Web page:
Not winning world cup remains my only regret: Jhulan Goswami

India’s pacer Jhulan Goswami

Indian women’s cricket stalwart Jhulan Goswami is all set to play her final international match against England at the Lord’s on Saturday and admits that not able to win a World Cup will remain her “only regret” in a storied cricket career that lasted over two decades.
“I have played two World Cup finals but couldn’t win the trophy. That remains my only regret because you prepare for the World Cup for four years. There is a lot of hard work. For every cricketer, it is a dream-come-true moment to win a World Cup,” Jhulan Goswami said in a virtual pre-match press conference.
Undoubtedly, one of the greatests pacers of all time, Jhulan began her international career in 2002 when she debuted against the same opponents against whom she will be making her final appearance. The legendary Indian fast bowler has represented India in 12 Tests, 68 T20I and 203 ODIs. She has picked up 44 wickets in Tests, 253 wickets in Women’s ODI and 56 wickets in Women’s T20I.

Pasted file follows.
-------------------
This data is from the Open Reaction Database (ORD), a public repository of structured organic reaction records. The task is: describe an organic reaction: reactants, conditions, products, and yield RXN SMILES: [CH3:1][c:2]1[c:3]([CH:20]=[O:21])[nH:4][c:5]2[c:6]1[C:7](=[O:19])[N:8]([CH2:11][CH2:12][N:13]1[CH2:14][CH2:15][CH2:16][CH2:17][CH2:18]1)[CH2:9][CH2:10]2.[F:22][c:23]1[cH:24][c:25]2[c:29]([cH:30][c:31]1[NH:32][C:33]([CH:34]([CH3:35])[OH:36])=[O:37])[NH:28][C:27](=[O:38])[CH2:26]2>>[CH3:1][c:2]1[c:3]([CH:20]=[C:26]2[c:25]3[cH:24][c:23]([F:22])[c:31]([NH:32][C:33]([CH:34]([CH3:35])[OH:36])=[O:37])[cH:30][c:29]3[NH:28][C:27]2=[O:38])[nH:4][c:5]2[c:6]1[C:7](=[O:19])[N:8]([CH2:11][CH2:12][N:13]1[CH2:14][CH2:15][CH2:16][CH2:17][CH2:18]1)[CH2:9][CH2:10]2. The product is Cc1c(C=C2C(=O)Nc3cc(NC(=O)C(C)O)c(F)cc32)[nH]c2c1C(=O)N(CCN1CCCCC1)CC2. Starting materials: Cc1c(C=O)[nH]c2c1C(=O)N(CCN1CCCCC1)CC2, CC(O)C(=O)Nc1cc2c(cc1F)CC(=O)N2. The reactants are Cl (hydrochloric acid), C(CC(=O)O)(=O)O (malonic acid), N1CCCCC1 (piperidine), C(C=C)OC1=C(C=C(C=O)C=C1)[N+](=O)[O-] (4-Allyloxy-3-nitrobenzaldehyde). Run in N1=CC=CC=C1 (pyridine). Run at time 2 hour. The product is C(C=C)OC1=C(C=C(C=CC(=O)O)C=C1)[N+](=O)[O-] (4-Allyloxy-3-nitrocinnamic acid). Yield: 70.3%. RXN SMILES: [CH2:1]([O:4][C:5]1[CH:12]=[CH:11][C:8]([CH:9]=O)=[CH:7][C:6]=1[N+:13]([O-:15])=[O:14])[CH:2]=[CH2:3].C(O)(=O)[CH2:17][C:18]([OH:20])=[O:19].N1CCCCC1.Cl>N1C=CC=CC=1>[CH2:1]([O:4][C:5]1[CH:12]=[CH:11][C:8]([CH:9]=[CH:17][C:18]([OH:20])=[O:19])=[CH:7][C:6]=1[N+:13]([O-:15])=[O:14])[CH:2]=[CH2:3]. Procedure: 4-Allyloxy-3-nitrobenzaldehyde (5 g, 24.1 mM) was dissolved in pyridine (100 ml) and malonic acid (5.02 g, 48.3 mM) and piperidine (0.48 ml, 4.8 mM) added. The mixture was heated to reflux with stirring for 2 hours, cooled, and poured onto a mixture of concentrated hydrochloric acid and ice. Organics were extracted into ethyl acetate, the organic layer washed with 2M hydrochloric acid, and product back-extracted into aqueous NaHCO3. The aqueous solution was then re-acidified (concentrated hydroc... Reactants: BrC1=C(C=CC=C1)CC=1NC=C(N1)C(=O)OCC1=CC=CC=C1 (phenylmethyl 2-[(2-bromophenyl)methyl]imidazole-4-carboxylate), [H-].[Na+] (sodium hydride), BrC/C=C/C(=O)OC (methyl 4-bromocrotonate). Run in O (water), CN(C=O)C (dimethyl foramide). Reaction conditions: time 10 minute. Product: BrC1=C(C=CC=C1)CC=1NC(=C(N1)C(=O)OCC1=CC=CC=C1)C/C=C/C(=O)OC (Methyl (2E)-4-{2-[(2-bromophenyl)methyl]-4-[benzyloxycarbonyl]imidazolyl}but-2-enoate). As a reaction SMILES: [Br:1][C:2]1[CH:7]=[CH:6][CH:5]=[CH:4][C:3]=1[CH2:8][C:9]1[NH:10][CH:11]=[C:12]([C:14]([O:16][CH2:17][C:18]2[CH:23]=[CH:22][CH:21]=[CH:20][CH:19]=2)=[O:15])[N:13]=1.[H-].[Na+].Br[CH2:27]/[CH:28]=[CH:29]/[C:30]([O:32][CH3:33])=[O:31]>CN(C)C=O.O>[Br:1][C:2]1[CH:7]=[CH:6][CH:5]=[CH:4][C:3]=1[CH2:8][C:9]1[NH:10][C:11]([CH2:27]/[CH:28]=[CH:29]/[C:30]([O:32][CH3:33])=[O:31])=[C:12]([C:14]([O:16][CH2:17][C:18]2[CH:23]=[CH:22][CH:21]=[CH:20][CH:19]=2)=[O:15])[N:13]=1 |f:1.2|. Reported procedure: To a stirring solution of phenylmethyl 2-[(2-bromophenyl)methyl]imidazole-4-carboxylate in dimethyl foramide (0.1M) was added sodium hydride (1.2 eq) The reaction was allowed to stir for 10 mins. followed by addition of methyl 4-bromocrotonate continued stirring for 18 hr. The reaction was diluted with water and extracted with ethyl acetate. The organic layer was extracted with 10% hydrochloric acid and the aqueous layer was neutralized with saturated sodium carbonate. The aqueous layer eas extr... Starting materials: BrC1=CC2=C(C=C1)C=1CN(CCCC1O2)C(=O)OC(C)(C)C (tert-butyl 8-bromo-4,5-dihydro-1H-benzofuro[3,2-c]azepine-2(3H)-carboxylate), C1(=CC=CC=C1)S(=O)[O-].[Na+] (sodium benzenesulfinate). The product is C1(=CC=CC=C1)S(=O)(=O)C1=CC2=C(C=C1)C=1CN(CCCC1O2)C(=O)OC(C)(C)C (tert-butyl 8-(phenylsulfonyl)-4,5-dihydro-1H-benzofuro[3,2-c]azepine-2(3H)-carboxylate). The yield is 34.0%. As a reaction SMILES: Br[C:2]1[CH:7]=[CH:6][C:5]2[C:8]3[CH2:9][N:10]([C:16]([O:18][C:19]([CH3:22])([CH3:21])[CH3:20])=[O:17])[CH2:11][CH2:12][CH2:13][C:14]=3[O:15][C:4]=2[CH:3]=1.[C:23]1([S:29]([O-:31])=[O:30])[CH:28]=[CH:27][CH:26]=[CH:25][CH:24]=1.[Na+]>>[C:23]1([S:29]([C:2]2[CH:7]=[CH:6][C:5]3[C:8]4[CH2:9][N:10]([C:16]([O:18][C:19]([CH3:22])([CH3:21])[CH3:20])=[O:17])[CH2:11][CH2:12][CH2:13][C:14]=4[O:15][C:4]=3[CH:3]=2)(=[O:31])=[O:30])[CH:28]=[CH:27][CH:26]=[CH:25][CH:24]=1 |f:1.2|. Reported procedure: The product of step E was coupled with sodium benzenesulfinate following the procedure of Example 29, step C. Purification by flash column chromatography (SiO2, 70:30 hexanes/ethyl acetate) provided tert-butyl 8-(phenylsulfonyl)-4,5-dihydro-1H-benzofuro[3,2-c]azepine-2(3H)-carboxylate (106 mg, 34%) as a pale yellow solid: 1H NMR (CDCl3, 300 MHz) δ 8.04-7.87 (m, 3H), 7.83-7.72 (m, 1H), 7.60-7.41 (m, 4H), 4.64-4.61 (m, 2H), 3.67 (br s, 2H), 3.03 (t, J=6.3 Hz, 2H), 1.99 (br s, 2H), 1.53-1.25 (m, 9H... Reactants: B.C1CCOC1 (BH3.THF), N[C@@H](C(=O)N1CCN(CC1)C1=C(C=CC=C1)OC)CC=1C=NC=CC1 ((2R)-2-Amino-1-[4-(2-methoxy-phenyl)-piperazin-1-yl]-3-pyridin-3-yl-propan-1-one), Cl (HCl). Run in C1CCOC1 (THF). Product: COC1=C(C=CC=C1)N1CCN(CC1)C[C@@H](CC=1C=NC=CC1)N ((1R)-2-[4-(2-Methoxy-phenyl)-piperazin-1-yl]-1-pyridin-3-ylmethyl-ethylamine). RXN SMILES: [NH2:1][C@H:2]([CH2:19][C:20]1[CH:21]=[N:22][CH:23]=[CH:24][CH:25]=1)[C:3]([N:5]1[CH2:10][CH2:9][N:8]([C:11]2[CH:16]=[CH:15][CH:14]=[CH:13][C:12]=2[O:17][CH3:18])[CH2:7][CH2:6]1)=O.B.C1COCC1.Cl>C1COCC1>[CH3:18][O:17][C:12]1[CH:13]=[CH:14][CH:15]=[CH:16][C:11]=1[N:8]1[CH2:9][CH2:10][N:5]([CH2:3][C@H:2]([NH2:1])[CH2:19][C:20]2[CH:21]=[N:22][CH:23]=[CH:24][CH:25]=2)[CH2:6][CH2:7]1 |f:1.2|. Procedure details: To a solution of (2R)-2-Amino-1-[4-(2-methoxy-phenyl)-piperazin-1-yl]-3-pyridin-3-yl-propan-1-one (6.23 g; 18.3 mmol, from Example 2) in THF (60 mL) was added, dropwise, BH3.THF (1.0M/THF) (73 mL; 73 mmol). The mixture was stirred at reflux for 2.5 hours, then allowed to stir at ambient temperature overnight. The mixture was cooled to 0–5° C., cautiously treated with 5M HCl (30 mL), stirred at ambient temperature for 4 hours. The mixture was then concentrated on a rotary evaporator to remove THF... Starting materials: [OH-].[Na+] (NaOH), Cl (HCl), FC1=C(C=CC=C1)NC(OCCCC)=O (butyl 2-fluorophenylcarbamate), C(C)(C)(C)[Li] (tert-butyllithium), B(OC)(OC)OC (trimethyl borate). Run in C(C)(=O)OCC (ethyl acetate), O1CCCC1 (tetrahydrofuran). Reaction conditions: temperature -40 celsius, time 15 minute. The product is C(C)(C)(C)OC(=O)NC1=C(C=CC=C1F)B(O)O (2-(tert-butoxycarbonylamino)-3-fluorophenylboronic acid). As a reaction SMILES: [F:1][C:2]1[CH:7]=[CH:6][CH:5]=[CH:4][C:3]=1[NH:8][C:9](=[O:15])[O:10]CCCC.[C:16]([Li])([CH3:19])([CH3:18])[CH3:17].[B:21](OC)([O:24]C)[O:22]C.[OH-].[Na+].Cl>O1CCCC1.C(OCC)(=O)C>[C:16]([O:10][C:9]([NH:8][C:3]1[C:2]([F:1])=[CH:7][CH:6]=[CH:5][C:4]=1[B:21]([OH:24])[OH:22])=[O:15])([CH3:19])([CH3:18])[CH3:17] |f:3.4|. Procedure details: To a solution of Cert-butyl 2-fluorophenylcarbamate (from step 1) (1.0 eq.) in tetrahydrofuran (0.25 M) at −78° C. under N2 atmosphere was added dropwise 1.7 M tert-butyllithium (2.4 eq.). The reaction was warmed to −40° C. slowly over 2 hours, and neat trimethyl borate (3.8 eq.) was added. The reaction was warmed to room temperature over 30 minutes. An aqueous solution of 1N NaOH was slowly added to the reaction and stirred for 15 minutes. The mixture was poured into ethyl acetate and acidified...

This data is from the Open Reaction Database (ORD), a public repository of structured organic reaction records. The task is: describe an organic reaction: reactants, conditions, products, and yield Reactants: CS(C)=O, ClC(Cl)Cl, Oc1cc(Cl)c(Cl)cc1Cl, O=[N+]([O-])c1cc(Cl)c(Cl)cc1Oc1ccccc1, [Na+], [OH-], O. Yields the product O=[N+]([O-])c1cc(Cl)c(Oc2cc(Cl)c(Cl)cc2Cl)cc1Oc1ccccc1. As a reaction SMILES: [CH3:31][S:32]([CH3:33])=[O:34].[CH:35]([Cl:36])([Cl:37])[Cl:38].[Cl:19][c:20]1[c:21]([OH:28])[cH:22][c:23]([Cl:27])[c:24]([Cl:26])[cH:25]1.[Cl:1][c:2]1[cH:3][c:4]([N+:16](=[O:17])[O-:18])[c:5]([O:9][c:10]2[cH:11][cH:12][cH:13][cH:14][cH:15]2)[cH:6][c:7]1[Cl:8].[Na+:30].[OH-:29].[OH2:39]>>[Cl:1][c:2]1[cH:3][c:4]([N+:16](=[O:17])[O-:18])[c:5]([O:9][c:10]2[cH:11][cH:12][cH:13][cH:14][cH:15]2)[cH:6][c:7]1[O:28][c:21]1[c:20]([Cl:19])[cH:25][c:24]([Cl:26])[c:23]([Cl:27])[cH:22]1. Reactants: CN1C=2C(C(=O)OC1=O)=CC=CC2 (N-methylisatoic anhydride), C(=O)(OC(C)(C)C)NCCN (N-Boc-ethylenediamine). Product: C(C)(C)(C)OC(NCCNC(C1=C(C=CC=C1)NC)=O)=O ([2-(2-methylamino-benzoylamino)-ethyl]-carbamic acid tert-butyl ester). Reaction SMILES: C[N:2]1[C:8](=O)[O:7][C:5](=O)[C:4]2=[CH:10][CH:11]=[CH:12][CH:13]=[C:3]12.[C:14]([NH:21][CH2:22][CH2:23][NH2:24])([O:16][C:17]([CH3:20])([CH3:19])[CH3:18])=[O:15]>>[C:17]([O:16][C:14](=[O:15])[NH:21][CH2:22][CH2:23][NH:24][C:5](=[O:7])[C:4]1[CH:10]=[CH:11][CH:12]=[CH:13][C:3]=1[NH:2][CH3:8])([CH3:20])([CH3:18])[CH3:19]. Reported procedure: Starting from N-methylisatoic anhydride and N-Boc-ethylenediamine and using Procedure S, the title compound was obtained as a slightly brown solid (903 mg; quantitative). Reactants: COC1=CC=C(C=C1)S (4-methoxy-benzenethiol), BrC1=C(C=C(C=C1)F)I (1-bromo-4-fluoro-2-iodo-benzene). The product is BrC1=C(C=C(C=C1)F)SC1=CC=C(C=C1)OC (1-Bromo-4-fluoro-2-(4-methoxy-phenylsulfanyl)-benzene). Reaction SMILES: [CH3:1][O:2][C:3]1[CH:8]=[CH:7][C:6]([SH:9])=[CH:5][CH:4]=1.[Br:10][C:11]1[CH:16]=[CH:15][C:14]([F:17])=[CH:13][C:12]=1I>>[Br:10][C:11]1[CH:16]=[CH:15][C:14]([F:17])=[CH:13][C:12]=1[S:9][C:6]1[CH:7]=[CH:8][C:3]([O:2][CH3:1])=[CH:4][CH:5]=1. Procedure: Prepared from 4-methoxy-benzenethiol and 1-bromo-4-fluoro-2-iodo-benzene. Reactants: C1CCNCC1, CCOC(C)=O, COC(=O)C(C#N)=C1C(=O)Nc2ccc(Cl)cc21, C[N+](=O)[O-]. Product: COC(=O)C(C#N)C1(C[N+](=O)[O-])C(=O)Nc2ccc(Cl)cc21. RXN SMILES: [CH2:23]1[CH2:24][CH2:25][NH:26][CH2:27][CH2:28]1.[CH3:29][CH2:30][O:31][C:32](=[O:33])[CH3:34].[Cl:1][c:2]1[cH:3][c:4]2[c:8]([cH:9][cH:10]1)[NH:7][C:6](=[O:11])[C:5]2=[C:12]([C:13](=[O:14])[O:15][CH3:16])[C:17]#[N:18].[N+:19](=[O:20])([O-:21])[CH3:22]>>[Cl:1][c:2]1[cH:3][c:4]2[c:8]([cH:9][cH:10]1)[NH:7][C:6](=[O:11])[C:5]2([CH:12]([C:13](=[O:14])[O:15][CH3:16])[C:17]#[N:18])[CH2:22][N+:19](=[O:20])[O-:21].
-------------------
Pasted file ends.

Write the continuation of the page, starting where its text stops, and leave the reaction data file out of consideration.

The legendary pacer said that she is fortunate to play the sport as she came from a small town where no one knows about women’s cricket.
“When I started, I never thought of playing for such a long time. It was a great experience. I am fortunate to play the sport. Honestly, coming from a humble background and a small town like Chakdah (in West Bengal’s Nadia district), I didn’t know anything about women’s cricket,” the legendary pacer said.
Fondly called as Jhulu Di by her teammates, she said receiving the India cap was one of the most special moments of her journey.
“My best memory is when I got the India cap and bowled the first over because I never imagined (that I will play for India). The journey was difficult as I had to travel for two-and-half hours by local train one way every day for training,” Jhulan said.
Speaking about the moment that will always stay with her, Jhulan said, “When I started, it was different. Those days, we used to represent the women’s cricket association of India and now, we are under the umbrella of the BCCI. We are fortunate enough; every time BCCI supports us and they always come forward to support us. At the same time, the best memory was when I received the maiden India cap from my captain. It was a wonderful feeling.”
“Bowling that first over, that was the most important moment of my life. I always dreamt of playing for the country. In 1997, the first time I saw the Women’s World Cup final at Eden Gardens, it was between Australia and New Zealand,” she added.
“I was a ball girl for that match, and then I dreamt that I might represent my country for the first time. That is how I started, representing the country is the biggest moment of my life,” she further stated.